The MH-53M Pave Low IV is a J-model that has been modified with the Interactive Defensive Avionics System/Multi-Mission Advanced Tactical Terminal. This system greatly enhances present defensive capabilities of the Pave Low. It provides instant access to the total battlefield situation, using near real-time electronic Order of Battle updates. It also provides a new level of detection avoidance with near real-time threat broadcasts over-the-horizon, so crews can avoid and defeat threats, and replan en route if needed. 

Background
Under the Pave Low III program, the Air Force modified nine MH-53Hs and 32 HH-53s for night and adverse weather operations. Modifications included forward-looking infrared, inertial global positioning system, Doppler navigation systems, terrain-following and terrain-avoidance radar, an on-board computer, and integrated avionics to enable precise navigation to and from target areas. The Air Force designated these modified versions as MH-53Js. 

Since they entered the Air Force inventory, Pave Lows, with their unique special operations mission and capabilities, have supported several campaigns. In 1990, Pave Lows from the 20th Special Operations Squadron led the way for Army AH-64 Apaches during an air strike, thus opening the air war in Operation Desert Storm. Most recently, Pave Lows have played a crucial role in Operations Enduring Freedom and Iraqi Freedom.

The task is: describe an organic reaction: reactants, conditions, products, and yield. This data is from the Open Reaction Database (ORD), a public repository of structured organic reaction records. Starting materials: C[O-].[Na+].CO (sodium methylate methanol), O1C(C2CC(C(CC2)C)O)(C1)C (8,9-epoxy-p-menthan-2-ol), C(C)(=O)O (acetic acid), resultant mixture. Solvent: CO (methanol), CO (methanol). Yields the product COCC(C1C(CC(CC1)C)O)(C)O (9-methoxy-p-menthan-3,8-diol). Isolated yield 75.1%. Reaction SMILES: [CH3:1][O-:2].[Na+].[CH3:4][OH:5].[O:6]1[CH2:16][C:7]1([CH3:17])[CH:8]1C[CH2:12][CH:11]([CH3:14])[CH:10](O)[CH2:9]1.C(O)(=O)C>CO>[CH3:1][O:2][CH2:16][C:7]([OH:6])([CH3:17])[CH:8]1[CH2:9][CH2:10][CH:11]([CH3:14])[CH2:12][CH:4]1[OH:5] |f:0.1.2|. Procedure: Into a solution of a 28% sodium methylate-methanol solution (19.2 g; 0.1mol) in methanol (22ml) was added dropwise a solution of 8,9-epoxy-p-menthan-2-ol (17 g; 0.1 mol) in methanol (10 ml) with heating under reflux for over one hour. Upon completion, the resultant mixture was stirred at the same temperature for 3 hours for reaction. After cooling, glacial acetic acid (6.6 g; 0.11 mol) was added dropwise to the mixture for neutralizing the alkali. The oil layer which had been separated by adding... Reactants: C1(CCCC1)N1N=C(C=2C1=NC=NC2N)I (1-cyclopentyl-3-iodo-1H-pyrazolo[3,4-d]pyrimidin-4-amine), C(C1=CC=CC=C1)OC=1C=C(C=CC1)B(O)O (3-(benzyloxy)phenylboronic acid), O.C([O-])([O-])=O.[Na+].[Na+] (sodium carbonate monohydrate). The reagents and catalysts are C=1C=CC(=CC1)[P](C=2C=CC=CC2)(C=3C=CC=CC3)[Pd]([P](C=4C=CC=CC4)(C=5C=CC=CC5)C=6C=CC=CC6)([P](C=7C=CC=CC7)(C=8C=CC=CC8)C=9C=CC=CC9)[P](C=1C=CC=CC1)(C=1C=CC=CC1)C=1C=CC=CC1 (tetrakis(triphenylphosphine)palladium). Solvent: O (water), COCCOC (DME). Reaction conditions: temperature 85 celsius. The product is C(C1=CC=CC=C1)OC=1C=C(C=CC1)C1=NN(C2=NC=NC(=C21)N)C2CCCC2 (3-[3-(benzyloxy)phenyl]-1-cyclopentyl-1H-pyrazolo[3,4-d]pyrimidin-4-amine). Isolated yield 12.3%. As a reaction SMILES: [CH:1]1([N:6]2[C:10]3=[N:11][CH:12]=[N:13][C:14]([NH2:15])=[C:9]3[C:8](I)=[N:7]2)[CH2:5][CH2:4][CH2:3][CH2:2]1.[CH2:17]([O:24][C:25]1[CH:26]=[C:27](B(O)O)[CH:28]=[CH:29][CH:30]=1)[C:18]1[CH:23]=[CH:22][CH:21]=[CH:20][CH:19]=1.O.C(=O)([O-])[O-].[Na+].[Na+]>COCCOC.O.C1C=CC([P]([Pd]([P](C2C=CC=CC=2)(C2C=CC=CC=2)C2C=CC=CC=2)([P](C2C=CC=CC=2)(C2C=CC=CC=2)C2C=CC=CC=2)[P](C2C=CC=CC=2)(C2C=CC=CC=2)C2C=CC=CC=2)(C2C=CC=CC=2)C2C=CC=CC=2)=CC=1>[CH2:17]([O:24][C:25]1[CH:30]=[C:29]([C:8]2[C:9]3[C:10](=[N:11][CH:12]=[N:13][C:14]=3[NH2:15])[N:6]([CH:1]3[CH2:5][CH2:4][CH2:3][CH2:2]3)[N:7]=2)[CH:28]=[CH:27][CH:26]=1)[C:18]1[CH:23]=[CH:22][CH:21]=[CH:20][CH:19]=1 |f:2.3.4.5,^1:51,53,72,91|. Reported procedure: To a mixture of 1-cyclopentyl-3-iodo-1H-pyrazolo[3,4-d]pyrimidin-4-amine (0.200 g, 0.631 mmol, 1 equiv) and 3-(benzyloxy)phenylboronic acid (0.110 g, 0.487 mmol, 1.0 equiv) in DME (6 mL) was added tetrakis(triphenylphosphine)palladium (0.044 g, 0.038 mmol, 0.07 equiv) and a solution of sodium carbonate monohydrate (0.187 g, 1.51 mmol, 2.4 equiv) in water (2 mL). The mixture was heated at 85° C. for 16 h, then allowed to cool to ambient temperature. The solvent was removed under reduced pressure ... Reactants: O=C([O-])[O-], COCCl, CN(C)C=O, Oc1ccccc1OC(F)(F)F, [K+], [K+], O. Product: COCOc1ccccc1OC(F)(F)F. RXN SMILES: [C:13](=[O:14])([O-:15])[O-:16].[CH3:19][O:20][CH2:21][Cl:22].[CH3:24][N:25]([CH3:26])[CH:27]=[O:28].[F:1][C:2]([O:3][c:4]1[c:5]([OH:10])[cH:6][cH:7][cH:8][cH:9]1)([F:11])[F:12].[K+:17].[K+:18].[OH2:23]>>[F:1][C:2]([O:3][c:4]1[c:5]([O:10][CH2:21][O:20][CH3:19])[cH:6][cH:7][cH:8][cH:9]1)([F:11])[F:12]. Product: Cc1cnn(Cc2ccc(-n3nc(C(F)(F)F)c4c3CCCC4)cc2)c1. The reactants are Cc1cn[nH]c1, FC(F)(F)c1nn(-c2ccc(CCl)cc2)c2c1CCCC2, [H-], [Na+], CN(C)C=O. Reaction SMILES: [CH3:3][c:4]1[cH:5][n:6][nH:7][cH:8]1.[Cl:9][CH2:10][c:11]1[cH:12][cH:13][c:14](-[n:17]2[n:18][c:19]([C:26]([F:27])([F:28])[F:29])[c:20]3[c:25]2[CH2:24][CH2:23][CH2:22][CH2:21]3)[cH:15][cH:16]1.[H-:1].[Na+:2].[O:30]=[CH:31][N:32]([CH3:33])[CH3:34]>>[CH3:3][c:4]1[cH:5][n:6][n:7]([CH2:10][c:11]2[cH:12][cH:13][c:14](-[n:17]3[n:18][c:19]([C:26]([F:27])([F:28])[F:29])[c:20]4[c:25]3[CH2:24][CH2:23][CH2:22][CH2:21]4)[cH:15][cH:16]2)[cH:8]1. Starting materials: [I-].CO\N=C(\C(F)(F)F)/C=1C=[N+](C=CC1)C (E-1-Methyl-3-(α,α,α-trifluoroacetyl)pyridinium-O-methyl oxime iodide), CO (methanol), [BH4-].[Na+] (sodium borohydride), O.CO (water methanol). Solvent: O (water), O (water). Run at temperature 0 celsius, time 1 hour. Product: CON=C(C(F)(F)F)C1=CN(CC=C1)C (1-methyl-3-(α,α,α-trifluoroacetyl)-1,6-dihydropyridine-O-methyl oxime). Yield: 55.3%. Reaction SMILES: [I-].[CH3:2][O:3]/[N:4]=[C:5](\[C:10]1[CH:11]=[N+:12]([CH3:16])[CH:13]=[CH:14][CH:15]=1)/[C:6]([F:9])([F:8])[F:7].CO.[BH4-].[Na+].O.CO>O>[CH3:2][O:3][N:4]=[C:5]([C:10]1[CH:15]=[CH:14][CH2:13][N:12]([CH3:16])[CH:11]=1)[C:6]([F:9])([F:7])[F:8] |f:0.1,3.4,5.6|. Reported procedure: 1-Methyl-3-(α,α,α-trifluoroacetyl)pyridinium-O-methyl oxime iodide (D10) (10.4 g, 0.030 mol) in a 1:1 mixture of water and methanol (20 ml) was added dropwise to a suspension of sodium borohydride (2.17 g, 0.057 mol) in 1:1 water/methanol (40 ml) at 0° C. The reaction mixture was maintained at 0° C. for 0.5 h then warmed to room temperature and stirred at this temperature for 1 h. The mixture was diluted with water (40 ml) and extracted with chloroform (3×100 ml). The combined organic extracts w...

General Characteristics
Primary Function: Long-range infiltration, exfiltration and resupply of special operations forces in day, night or adverse weather conditions
Contractor: Sikorsky
Power Plant: Two General Electric T64-GE-100 engines
Thrust: 4,330 shaft horsepower per engine
Rotary Diameter: 72 feet (21.9 meters)
Length: 88 feet (28 meters)
Height: 25 feet (7.6 meters)
Speed: 165 mph (at sea level)
Ceiling: 16,000 feet (4,876 meters)
Maximum Takeoff Weight: 46,000 pounds (Emergency War Plan allows for 50,000 pounds)
Range: 600 nautical miles 
Armament: Combination of three 7.62 mini guns or three .50 caliber machine guns
Crew:  Two pilots (officers);  two flight engineers and two aerial gunners (enlisted)
Date Deployed: 1981
Unit Costs: $40 million (fiscal 2001 constant dollars)

The MH-53 Pave Low helicopter will be retired from active service with the US Air Force effective the end of September 2008.

Data courtesy USAF

MH-53 Pave Low

August 30, 2008
MH-53 Pave Low

MH-53 Pave Low

The MH-53 Pave Low helicopter flown by the US Air Force Special Operations Command AFSOC can hover on your wall too. Find the calendar, framed art print, and poster at The PatriArt Gallery.

The MH-53J/M Pave Low’s mission is low-level, long-range, undetected penetration into denied areas, day or night, in adverse weather, for infiltration, exfiltration and resupply of special operations forces.